In addition to being a singer and songwriter, Dar is a published author. A few years ago she put out her first book, What I Learned In A Thousand Towns, which explores how people create community. She brought up one of the stories she’d collected for the book, about a very shy person who had been involved in a planting project and gone on to run for city council. “Little Town” was composed as a reaction to what she did in the book.
The sole cover of the night was “Cathedrals,” by Jay Clifford of the band Jump, Small Children. This was a song that Dar had performed with her band Cry, Cry, Cry, which also included singer-songwriters Lucy Kaplansky and Richard Shindell. Over the pandemic, Richard compiled a live show they performed to raise funds for those in the music business who were struggling. As a coincidence, one of Jay’s bandmates was performing with her.
As she was introducing “Today and Every Day,” Dar mentioned that she saw some folks who had attended her songwriting retreat. She also mentioned that, as a way of offsetting the carbon burned by touring, she gives away her setlist every night to someone who promises to plant a tree. “Today and Every Day” is an optimistic song that channels her optimism about the possibilities for social change.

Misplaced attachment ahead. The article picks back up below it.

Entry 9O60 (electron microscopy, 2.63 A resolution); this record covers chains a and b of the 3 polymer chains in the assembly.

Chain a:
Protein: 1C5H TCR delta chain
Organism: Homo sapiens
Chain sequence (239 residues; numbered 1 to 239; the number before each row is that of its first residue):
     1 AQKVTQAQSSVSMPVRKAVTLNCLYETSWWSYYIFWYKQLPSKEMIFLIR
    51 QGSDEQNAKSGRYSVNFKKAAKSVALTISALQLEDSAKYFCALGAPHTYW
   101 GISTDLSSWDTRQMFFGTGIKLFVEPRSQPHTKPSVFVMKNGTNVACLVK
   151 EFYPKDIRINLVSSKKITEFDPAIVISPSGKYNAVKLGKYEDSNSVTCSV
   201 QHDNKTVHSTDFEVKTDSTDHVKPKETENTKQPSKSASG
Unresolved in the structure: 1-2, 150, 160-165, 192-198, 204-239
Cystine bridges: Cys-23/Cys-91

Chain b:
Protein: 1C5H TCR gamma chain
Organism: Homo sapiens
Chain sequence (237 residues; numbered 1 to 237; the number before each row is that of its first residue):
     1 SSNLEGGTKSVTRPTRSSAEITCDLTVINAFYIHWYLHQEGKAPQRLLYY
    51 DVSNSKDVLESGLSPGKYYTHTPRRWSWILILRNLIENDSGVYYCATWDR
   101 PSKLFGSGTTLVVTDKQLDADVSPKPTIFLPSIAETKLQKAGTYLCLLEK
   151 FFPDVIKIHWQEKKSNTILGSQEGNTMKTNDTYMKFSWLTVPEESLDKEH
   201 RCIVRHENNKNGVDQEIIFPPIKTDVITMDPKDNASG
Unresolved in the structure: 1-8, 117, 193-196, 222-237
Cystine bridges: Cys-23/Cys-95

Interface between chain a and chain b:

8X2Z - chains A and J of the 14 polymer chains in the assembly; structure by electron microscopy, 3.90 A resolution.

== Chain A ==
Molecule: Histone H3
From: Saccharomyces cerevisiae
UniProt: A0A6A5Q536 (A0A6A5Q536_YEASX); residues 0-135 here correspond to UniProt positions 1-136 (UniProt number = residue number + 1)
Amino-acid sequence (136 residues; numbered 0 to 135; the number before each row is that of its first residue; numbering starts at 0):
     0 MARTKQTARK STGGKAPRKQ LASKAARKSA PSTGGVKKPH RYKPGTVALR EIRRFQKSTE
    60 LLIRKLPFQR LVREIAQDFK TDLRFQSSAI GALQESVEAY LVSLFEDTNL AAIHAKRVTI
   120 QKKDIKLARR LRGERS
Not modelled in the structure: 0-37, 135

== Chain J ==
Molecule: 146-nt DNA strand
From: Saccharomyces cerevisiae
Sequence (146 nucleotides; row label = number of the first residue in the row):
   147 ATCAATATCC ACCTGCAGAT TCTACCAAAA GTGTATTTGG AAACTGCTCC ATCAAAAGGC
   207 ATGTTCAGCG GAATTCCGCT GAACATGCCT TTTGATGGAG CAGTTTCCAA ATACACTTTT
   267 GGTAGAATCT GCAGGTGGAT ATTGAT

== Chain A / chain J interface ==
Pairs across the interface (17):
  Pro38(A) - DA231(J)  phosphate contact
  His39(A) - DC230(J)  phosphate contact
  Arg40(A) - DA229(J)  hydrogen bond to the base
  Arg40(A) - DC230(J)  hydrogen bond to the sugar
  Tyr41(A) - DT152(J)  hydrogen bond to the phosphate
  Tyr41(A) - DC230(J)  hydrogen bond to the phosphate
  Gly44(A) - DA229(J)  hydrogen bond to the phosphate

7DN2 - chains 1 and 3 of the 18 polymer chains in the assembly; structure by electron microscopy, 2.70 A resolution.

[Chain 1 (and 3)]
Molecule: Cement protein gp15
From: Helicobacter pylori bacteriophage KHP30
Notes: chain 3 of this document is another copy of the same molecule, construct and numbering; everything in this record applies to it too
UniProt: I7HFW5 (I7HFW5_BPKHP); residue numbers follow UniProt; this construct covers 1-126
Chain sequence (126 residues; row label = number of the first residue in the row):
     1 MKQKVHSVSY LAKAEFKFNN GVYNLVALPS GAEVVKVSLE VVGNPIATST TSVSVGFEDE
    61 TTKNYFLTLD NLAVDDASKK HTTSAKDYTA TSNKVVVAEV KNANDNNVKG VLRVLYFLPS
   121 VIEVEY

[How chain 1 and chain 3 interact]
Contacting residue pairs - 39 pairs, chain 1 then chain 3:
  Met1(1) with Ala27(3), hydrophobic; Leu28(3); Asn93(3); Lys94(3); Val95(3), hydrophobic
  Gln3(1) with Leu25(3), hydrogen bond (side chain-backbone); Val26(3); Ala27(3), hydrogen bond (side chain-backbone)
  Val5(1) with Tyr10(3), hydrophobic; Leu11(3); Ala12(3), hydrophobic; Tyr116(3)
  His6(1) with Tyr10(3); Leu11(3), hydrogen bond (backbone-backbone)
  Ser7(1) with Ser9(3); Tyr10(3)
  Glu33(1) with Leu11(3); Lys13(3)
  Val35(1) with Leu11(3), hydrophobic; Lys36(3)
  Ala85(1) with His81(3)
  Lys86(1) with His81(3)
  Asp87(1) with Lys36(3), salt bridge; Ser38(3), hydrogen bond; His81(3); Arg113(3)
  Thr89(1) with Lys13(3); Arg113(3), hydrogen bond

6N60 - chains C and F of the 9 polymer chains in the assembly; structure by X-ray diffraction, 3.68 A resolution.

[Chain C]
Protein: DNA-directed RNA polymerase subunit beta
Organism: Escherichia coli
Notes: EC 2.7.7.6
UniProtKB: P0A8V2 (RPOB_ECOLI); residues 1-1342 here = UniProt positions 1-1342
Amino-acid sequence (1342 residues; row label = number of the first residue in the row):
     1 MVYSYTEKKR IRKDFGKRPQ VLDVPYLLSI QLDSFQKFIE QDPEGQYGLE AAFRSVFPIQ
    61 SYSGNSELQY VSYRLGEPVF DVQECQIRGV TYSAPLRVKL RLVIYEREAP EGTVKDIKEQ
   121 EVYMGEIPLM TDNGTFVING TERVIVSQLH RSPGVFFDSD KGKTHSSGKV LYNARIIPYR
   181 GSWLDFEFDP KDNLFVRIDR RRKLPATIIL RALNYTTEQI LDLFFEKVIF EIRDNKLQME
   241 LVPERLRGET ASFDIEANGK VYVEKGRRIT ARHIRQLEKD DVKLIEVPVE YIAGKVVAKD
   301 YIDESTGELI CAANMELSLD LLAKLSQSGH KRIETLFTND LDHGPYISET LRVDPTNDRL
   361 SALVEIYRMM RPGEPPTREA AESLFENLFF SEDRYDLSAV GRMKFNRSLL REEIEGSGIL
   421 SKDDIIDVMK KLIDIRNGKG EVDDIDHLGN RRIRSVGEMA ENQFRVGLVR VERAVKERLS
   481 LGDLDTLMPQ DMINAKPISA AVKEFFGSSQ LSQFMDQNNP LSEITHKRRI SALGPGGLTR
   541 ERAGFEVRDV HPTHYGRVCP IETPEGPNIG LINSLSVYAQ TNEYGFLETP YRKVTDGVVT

After “The Great Unknown,” Dar brought it back to an old favorite, the feminist anthem, “Cool As I Am,” and had the audience singing along. To finish the set, she brought Emily back out to sing “Iowa” with her.
For her encore, Dar came out solo and talked about how her career had been boosted when Joan Baez recorded her song, “You’re Aging Well,” and took her on tour. As time as a flat circle, yadda, yadda, yadda, Dar is now the same age that Joan was then, and the song has taken on new meaning and poignancy for her; she even rerecorded it for her latest album.
Dar was in as fine a form as she’s ever been, and it was a lot of fun to see her play as part of band. If you want to catch an artist on the rise, be sure to check out Emily Scott Robinson.